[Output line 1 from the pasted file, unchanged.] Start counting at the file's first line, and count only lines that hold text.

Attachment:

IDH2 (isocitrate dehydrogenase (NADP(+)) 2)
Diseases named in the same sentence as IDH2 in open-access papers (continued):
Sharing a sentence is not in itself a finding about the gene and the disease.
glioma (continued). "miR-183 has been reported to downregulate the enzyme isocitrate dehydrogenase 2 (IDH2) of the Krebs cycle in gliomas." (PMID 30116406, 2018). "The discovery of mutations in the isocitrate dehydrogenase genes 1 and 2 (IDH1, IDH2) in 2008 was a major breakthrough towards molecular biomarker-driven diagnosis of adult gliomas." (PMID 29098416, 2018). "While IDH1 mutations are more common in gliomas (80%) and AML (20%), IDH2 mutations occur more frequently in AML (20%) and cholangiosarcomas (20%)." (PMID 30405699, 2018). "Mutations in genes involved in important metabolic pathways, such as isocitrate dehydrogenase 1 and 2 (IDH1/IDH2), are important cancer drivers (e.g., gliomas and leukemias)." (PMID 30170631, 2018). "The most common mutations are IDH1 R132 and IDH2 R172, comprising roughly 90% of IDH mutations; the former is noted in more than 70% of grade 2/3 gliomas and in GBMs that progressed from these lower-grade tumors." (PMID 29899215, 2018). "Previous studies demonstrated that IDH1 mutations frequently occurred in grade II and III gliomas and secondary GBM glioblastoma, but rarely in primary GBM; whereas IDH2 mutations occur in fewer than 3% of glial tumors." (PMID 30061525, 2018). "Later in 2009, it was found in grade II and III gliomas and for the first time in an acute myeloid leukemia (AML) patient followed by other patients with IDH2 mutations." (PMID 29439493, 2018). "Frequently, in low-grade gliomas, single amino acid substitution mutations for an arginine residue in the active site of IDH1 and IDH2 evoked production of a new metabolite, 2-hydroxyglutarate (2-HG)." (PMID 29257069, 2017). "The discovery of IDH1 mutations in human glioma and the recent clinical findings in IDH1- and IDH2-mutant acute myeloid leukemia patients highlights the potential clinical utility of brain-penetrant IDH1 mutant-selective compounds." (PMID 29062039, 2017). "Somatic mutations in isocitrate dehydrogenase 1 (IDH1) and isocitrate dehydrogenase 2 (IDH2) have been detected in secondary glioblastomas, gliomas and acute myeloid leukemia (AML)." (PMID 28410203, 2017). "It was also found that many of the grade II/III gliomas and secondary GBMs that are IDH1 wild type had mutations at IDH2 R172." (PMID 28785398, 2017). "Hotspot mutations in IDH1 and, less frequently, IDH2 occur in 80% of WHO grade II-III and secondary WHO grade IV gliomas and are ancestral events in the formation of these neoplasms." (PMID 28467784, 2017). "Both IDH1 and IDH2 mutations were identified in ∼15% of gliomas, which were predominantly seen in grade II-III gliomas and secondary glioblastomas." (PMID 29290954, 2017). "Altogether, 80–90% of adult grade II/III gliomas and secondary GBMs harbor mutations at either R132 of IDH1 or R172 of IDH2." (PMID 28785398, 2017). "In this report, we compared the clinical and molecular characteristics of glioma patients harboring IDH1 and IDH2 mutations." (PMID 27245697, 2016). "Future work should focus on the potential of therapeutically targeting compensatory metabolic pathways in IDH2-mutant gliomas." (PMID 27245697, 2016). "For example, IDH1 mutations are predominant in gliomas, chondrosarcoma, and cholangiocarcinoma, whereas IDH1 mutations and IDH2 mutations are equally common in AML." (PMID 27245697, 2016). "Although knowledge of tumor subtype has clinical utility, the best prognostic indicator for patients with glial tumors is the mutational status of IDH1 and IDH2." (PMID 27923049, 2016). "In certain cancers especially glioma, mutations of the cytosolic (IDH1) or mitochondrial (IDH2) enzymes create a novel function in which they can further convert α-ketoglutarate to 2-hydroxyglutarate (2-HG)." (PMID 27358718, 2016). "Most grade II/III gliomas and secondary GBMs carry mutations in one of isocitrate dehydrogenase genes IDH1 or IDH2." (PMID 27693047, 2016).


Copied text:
IDH2 (isocitrate dehydrogenase (NADP(+)) 2)